White nationalism: What are the crucial faith facts about this movement?


Two unusual stories about race ran last week. One of them was about white nationalists and got massive readership (which is what I'd call anything with 2,900 comments). The other, about a press conference of conservative black clergy and academics, got ignored. 

Which leads us to questions about what kinds of news is popular, that people (in newsrooms, especially) want to hear about and what kind of news isn't so wanted.

The first article confirms most peoples' suspicions about white nationalists; the second features black speakers saying President Donald Trump isn't really a racist. 

The first article, titled "The road to hate: For six young men, Charlottesville is only the beginning," came out in the Washington Post. It says in part: 

Last weekend’s Unite the Right rally in Charlottesville, which ended with dozens injured, a woman struck dead by a car, a president again engulfed in scandal and another national bout of soul-searching over race in America, was a collection of virtually every kind of white nationalist the country has ever known. There were members of the Ku Klux Klan, skinheads and neo-Nazis . But it was this group, the group of William Fears, that was not so familiar.
The torch-lit images of Friday night’s march revealed scores like him: clean-cut, unashamed and young -- very young. They almost looked as though they were students of the university they marched through.
Who were they? What in their relatively short lives had so aggrieved them that they felt compelled to drive across the country for a rally? How does this happen?

I am glad the Post is trying to unravel this puzzle, because many of the major players in Charlottesville -– for those of us who don’t track these groups -– seemed to come out of nowhere.

From New Orleans, one man journeyed 965 miles. Another arrived from Harrisburg, Pa. -- 247 miles. Another drove all night, more than 20 hours in all, from Austin -- 1,404 miles. One more traveled from Dayton, Ohio -- 442 miles.

The article then does short profiles of each of the men.

One man from Indiana was constantly mocked and called a hillbilly much of his life. Another is an unemployed 21-year-old who feels that minorities get all the jobs. Another was a member of a metal rock band whose eyes were opened after a trip through Rust Belt and Appalachian territory. The poor whites there were just as desperate as were the minorities in the ghettos, yet there was no program to help them, he felt.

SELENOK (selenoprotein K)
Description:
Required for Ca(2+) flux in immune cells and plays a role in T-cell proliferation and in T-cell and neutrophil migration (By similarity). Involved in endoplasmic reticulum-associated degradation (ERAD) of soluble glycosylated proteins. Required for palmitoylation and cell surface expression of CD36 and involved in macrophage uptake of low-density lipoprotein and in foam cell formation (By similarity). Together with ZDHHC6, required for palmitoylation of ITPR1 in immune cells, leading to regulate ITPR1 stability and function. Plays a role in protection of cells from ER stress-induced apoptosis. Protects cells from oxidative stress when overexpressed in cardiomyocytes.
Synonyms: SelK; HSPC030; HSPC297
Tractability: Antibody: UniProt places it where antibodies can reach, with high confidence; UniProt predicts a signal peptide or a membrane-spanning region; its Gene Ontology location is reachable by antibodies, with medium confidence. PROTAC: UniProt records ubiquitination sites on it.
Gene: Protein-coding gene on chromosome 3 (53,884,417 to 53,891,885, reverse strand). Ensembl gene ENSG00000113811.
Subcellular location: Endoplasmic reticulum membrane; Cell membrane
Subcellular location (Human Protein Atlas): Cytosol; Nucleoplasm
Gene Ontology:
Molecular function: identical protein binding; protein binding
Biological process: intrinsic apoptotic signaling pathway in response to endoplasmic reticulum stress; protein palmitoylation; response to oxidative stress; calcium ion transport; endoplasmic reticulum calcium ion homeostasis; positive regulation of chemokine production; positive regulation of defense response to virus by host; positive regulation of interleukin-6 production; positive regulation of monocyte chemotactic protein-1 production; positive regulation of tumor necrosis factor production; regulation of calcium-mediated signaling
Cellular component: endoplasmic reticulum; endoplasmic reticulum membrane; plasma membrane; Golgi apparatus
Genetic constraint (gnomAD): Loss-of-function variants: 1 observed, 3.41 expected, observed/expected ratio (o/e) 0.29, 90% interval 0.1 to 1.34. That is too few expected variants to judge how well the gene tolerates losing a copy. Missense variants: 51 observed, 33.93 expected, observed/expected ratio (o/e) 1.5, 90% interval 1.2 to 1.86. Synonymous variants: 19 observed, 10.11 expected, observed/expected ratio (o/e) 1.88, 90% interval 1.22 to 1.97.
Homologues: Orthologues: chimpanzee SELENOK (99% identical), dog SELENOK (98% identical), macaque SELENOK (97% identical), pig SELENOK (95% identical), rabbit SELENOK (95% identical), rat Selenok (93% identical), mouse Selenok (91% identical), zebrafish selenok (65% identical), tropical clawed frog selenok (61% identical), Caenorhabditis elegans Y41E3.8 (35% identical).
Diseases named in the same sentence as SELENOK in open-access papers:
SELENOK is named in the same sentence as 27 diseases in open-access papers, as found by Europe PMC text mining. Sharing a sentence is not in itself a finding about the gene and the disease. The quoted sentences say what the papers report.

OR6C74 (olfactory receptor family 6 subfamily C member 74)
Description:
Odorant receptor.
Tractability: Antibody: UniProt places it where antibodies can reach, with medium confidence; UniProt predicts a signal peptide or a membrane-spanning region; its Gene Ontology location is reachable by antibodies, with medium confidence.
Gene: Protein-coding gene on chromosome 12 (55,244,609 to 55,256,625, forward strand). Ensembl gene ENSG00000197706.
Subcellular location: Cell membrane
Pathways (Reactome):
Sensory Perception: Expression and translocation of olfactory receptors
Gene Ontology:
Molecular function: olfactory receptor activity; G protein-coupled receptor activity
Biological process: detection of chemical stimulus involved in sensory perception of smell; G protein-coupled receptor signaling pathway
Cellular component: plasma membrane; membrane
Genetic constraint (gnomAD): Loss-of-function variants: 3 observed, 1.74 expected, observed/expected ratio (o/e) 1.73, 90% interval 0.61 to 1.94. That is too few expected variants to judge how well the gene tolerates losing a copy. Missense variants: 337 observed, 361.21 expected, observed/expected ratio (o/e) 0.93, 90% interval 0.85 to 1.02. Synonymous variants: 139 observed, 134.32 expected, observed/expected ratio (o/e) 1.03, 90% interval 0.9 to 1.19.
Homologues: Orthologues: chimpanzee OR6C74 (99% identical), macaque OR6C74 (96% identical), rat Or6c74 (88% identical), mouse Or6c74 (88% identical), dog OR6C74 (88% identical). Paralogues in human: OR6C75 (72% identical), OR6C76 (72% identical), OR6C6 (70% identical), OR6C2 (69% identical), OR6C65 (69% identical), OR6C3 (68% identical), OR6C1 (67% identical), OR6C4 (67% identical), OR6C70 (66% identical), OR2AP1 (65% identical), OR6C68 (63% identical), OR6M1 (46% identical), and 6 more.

Another wanted the right to join an all-white college fraternity and not be called a racist. And another was beat up by black kids when he was young. And yet another had served time in prison where he felt that whites experienced racism far worse than did any other group.

 All the interviews were quite illuminating with excellent quotes. But there was one thing missing. Other than a quote by a Southern Poverty Law Center spokesman likening these alt-right folks to disaffected Muslim youth who become ISIS radicals, there wasn’t one mention of religion, pro or con.

 I started trying to locate these young men on the internet and on Matthew Parrott’s blog, there is a photo of a Russian Orthodox monk and several articles on “Christian-Anarcho Nationalism in the USSR.”

While reading an Al Jazeera piece about alt-right groups, I found a fascinating observation about one of its leaders in that he found Orthodoxy -- both Greek and Russian versions -- as the kind of Christianity best suited to his movement, perhaps because of its emphasis, in some nations, on national identity. If other white nationalists are interested in Orthodox churches, that’s a fascinating trend someone should mine. And the same article showed several members at prayer.

Back to the Post piece, I’m betting that at least some of these men had faith leanings of some sort. I’m surprised the reporter didn’t go there. If some are intensely secular or anti-religious, that would be a story as well.

Speaking of where reporters don’t go, here's a piece from the Christian Post about an Aug. 15 event at the National Press Club featuring black clergy. Here’s a short excerpt from a second article I had mentioned before:

WASHINGTON -- A group of conservative black pastors and intellectual leaders on Monday defended President Donald Trump amid criticism of his initial response to the violence in Charlottesville, Virginia, last weekend.
While some, like Charlottesville Mayor Mike Signer, have claimed that there is a "direct line" between the events in Charlottesville and the choices Trump made in his 2016 presidential campaign, conservative African-American clergy members, scholars and political activists decried such an argument in a Monday press conference at the National Press Club.

Now, the press club is a respected venue in the District and everyone in the media knows where it is and how to get there. How come there was no mainstream media coverage of this event? CBN mentioned it in passing and the American Family News Network had a piece but that was about it. In other words, it was "conservative" news.

Race was certainly the issue du jour that day, so why did this go unnoticed? Was its message unpopular?

I criticize the first piece for not saying enough about religion but faith seems to be an issue the press likes to avoid, if possible. For here (in the second article) was a group of black professionals, many of them in some kind of religious ministry, wanting to talk about race, but few cared to hear their voices. 

Is there only one story line being told about Charlottesville and beyond? Or are there many -- but we're only getting to read one?

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